Even if your marriage is collapsing around you, you might be afraid to sue for divorce because you have no money to survive on, plus you know that a hotly contested divorce might take years to finalise while your breadwinner spouse fights you tooth and nail every step of the way.
How will you support yourself and your children until the case is finalised? How will you pay your lawyer to run the case for you? Must you wait for the end of the case before you see a cent?
The answer luckily is “no” in that you have a relatively quick and simple remedy in the form of asking the court for “interim relief” in respect of –
You may well hear this form of relief referred to in High Court divorces as a “Rule 43 application” (or, if your divorce is in the Regional Court, as a “Rule 58 application”), whilst the technical term for the maintenance is “maintenance pendente lite” (“maintenance pending the litigation”).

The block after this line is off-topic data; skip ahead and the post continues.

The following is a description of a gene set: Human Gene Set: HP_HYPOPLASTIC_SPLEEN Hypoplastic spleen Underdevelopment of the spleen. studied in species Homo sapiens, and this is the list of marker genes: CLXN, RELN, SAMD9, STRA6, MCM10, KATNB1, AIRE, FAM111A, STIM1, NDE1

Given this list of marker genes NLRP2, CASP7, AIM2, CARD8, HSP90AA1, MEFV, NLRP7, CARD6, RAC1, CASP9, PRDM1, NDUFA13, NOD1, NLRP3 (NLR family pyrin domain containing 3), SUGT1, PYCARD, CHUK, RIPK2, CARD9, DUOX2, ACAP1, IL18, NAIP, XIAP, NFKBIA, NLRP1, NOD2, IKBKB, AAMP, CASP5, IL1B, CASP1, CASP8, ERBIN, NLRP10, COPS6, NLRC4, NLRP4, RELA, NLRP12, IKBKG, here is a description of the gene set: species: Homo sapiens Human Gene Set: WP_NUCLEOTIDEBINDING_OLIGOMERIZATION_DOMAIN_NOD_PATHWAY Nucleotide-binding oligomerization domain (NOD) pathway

At this stage the Court isn’t interested in recriminations, or blame-finding, or the itemised details of your and your spouses’ financial positions. Those enquiries come later, during the actual divorce litigation. At this stage all it wants to know is how much you need, and how much your spouse can afford to pay.
A recent High Court judgment illustrates…
Of course every case will be different, but where the parties have, as in this case, enjoyed a high standard of living, the figures can be substantial.Here for example the Court’s awards were sizeable, commenting that the husband “is coy about his wealth, but there is little doubt that he has a substantial income” – just under R7m in the previous year – with “considerable resources” and an estimated net worth of just over R40 million. Moreover the couple had enjoyed “a very comfortable lifestyle” together.The end result is that the husband must pay substantially what his wife asked for in the form of R1.6m immediately and thereafter R108k p.m. –
Disclaimer: The information provided herein should not be used or relied on as professional advice. No liability can be accepted for any errors or omissions nor for any loss or damage arising from reliance upon any information herein. Always contact your professional adviser for specific and detailed advice.